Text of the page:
Never Eat Alone is a rare, detailed glimpse into how those with no special access can connect to those they want to meet. For many people who are good at connecting, this activity becomes a way of life. It's a profession and a hobby. As such, connecting can become all consuming. Many will find that aspect of Mr. Ferrazzi's story to be unattractive. But I found his candor in this regard to be refreshing. If you step back from his enthusiasm for connecting, the mental attitudes and processes he describes are just what everyone needs to use who wants to be better connected and accomplish more. All of us know more than any one of us. If you take two equally talented young people in any field, the one who is better at connecting will live a more successful life than one who tries to go at everything as a lone ranger. I have known dozens of master connectors. They all do some variation of what Mr. Ferrazzi describes in this book. Here is how I would distill those lessons: 1. Decide who you want to meet to further your objective of accomplishing more. 2. Learn more about the person. 3. Find what you can do to help that person in an area where they care. 4. Develop a strategy to meet briefly face to face. 5. Share what you want to do to help when you meet. 6. Stay in touch with more ways to help. 7. Attend events where other master connectors attend and link into fields which are not naturally yours by becoming acquainted with these master connectors. 8. Study those who are very good at this. If you keep in mind the sheer pleasure of making a difference as you do this, you'll soon be a superb connector. I recommend undertaking this task on behalf of something you are passionate about such as a charity you support. One of the best parts of this book is that Mr. Ferrazzi is generous in sharing his mistakes. The world doesn't end for you as a connecting queen or king if you offend a poo-bah. You just pick yourself up and do better next time. I liked his humility about his limitations in other fields. Peter Drucker would have approved of Mr. Ferrazzi's decision to work on what he has a talent and love for, connecting, rather than try to become more competent at things that are difficult and unpleasant for him . . . like quantitative analysis. The story about how he got his start at Deloitte is worth the price of the book. Another strength of the book can be found in the excellent description of why people find President Clinton to be so compelling in person. Skip books about networking and relationship building. Read Never Eat Alone instead!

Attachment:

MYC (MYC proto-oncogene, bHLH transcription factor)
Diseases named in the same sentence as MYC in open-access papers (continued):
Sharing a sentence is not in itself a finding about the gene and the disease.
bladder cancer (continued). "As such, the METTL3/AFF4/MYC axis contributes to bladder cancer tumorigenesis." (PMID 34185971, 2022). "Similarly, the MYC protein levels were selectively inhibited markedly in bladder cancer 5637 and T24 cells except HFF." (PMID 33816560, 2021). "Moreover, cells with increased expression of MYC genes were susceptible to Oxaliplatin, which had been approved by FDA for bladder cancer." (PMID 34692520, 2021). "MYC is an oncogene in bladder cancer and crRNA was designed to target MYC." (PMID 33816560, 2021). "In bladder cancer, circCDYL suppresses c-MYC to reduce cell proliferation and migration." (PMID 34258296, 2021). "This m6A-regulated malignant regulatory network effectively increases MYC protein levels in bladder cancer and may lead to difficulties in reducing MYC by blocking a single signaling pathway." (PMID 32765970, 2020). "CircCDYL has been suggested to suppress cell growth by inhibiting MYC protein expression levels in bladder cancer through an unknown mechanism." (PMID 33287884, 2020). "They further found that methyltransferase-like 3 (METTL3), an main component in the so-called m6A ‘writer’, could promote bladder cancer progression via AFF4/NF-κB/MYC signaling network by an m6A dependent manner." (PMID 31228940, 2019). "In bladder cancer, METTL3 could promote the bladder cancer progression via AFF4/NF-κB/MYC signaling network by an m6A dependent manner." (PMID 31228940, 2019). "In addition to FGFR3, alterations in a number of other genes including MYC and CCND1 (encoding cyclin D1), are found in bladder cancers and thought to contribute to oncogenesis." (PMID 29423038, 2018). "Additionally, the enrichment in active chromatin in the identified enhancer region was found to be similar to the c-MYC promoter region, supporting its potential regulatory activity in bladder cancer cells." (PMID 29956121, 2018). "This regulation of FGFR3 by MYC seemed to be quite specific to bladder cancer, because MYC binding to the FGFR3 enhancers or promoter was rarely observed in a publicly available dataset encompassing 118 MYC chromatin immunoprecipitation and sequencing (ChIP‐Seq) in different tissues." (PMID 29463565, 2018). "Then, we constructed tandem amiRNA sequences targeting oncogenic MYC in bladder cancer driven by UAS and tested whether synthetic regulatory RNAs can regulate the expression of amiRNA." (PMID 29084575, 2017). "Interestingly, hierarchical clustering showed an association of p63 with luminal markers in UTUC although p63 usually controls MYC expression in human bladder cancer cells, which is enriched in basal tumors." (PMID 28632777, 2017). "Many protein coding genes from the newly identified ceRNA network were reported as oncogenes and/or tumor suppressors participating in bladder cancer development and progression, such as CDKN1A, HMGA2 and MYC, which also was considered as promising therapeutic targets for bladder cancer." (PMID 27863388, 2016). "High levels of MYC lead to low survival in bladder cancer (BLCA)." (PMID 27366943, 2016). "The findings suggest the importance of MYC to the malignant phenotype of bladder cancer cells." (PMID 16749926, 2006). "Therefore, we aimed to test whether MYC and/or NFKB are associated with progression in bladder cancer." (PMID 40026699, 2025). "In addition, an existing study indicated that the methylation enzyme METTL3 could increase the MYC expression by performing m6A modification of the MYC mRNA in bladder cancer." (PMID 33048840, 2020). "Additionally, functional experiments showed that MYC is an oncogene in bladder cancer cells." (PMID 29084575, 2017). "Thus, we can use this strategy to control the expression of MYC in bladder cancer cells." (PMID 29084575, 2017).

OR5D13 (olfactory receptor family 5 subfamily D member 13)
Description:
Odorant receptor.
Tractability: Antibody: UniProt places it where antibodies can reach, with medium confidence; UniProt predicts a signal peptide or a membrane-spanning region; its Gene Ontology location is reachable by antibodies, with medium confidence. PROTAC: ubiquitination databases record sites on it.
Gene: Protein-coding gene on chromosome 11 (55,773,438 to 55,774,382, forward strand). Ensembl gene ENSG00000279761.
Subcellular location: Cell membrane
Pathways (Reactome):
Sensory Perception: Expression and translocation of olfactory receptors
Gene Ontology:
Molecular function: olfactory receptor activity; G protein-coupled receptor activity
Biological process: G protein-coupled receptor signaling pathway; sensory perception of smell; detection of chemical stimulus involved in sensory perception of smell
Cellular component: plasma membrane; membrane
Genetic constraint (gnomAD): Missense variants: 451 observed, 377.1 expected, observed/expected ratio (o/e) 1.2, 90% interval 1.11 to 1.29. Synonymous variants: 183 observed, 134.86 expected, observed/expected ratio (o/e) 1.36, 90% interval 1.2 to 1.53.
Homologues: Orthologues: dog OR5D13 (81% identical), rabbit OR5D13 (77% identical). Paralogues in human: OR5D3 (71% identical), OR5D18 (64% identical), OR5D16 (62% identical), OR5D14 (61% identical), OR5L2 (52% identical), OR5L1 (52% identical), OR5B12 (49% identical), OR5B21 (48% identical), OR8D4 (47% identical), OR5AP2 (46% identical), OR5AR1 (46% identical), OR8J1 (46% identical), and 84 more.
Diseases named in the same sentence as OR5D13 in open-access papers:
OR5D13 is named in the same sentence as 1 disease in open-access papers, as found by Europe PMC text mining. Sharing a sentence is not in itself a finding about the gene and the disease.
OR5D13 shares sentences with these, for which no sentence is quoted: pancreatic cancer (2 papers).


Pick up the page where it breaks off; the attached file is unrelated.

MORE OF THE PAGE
Not Your Typical Networking Book

I'm a naturally shy person and I've always hated the concept of "networking." Everyone I know that practices it in the commonly accepted sense is a complete jerk. This book, however, addresses the true power behind networking; building actual relationships. I would probably give the book 4.5 stars, since too much of it is devoted to name dropping, but this small flaw does not detract from the value of the book. Mr. Ferrazzi takes the approach of building meaningful relationships with others, even when time is short. He doesn't advocate carpet bombing a room with your business cards or hanging out with people you despise as a means of getting ahead. I appreciate the fact that the author came from humble beginnings and was able to reach such heights in the world of business. There are several practical approaches that are discussed in this book that can be of help to both extroverts and the relatively introverted.